Rick Perry Signs Pledge to Defend Traditional Marriage

Rick Perry is the latest Republican presidential candidate to sign a pledge, saying he will commit to defend marriage as a union between one man and one woman if elected.

Perry joins Michele Bachmann, Mitt Romney and Rick Santorum in adding his name to the pledge written by the National Organization for Marriage.

"Kudos to Gov. Rick Perry for making it clear: he's a marriage champion!" said Brian Brown, president of NOM, in a statement Friday. "The purpose of NOM's Marriage Pledge is to move from vague values statements to concrete actions to protect marriage."

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The Texas governor's decision to endorse the marriage pledge comes weeks after he stirred controversy when he said New York's decision to legalize same-sex marriage was "their business" and "fine with me."

He later clarified to Washington-based conservative group Family Research Council that he "probably needed to add a few words after that 'it's fine with me.'"

"It's fine with me that a state is using their sovereign rights to decide an issue," he told FRC. "Obviously gay marriage is not fine with me. My stance hasn’t changed."

He then defended his record as governor of Texas, saying that it shows a "very strong commitment to defending traditional marriage."

Perry added that he adamantly opposes efforts by liberal special interest groups to redefine marriage for the nation.

Signers of the NOM pledge commit to:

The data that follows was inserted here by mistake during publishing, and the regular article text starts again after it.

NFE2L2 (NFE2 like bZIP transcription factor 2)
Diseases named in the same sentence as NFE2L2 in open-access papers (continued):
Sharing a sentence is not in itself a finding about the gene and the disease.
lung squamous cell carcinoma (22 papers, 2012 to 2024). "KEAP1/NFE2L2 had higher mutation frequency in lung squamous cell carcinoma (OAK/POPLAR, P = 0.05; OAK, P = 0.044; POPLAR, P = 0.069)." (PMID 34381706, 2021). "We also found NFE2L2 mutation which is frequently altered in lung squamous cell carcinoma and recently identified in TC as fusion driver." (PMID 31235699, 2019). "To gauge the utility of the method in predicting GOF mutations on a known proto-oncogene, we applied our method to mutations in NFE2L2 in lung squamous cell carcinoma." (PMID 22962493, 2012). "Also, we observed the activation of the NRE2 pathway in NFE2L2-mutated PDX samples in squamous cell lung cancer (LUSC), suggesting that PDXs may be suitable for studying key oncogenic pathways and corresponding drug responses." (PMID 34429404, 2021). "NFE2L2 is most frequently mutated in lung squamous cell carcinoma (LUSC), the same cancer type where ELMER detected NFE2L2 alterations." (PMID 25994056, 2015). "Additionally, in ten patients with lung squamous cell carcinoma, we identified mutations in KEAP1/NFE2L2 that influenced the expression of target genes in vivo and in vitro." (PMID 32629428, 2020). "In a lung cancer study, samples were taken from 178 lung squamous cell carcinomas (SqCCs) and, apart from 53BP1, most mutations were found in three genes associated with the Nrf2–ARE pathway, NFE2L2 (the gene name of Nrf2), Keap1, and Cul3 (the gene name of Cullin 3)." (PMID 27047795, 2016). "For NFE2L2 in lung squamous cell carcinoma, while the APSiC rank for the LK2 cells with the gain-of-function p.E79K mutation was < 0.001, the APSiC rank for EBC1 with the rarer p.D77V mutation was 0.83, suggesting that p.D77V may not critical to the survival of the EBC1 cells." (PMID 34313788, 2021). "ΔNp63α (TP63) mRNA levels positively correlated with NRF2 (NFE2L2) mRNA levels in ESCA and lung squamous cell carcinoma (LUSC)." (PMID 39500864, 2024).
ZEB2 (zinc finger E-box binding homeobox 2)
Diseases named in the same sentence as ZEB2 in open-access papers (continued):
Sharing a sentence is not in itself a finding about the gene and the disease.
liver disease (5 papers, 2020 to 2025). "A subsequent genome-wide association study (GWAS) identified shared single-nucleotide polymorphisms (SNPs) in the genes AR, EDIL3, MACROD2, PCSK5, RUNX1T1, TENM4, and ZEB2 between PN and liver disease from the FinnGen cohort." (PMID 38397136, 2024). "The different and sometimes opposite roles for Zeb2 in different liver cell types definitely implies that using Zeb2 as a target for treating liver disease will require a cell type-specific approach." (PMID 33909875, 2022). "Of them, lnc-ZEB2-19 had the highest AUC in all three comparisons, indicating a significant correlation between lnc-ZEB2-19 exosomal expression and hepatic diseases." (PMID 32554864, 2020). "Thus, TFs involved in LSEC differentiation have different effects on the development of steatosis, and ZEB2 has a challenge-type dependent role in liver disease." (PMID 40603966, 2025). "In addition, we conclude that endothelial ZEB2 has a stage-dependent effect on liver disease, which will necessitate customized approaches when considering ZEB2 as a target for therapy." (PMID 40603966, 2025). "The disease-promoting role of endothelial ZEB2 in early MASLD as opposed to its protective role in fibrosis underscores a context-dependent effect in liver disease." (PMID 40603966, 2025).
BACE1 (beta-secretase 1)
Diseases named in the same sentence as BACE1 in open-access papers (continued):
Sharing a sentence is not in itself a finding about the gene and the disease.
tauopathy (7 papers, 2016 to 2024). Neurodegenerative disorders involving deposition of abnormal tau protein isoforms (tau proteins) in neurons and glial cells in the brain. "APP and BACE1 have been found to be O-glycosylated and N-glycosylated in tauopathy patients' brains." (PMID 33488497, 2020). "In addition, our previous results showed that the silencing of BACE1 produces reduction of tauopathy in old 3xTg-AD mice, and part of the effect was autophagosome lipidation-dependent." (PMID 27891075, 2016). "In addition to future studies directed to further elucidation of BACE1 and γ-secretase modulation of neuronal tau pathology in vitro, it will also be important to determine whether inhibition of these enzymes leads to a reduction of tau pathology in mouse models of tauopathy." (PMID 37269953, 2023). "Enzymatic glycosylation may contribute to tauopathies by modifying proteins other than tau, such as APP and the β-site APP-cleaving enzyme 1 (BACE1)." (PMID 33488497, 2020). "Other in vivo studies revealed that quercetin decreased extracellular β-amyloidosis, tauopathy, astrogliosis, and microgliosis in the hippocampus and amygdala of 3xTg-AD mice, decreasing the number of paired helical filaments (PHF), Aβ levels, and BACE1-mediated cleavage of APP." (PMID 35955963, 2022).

• Supporting a federal constitutional amendment defining marriage as the union of one man and woman to the states for ratification
  • Nominating to the U.S. Supreme Court and federal bench judges who are committed to restraint and to applying the original meaning of the Constitution ... and thus reject the idea our Founding Fathers inserted a right to gay marriage into our Constitution
  • Defending the federal Defense of Marriage Act vigorously in court
  • Establishing a presidential commission on religious liberty to investigate and document reports of Americans who have been harassed or threatened for exercising key civil rights to organize, to speak, to donate or to vote for marriage
  • Advancing legislation to return to the people of the District of Columbia their right to vote on marriage

Brown of NOM said of Perry's decision to sign the pledge, "By doing so, Perry makes crystal clear that, contrary to the conventional wisdom, gay marriage is going to be a bigger issue in 2012 than it was in 2008, because the difference between the GOP nominee and Pres. Obama is going to be large and clear."

It has been only two weeks since Perry announced that he is running for president. But a new Gallup Poll, released Wednesday, reveals that the governor is already a favorite for the 2012 GOP nomination.

According to the poll, 29 percent of Republicans and Republican-leaning independents said they are most likely to support Perry. Romney came in second with 17 percent saying they prefer him, and Ron Paul received 13 percent of the respondents' support.

Frequent churchgoers and conservative respondents were found to be more likely to support Perry compared to the other GOP candidates. Thirty-three percent of those who identified as conservative said they would pick the Texas governor and 34 percent of those who attend church weekly said the same.

Perry is scheduled to participate in the Reagan Centennial GOP Candidates Debate on Sept. 7 in Southern California and in the CNN/Tampa Tea Party Express Debate on Sept. 12 in Florida.

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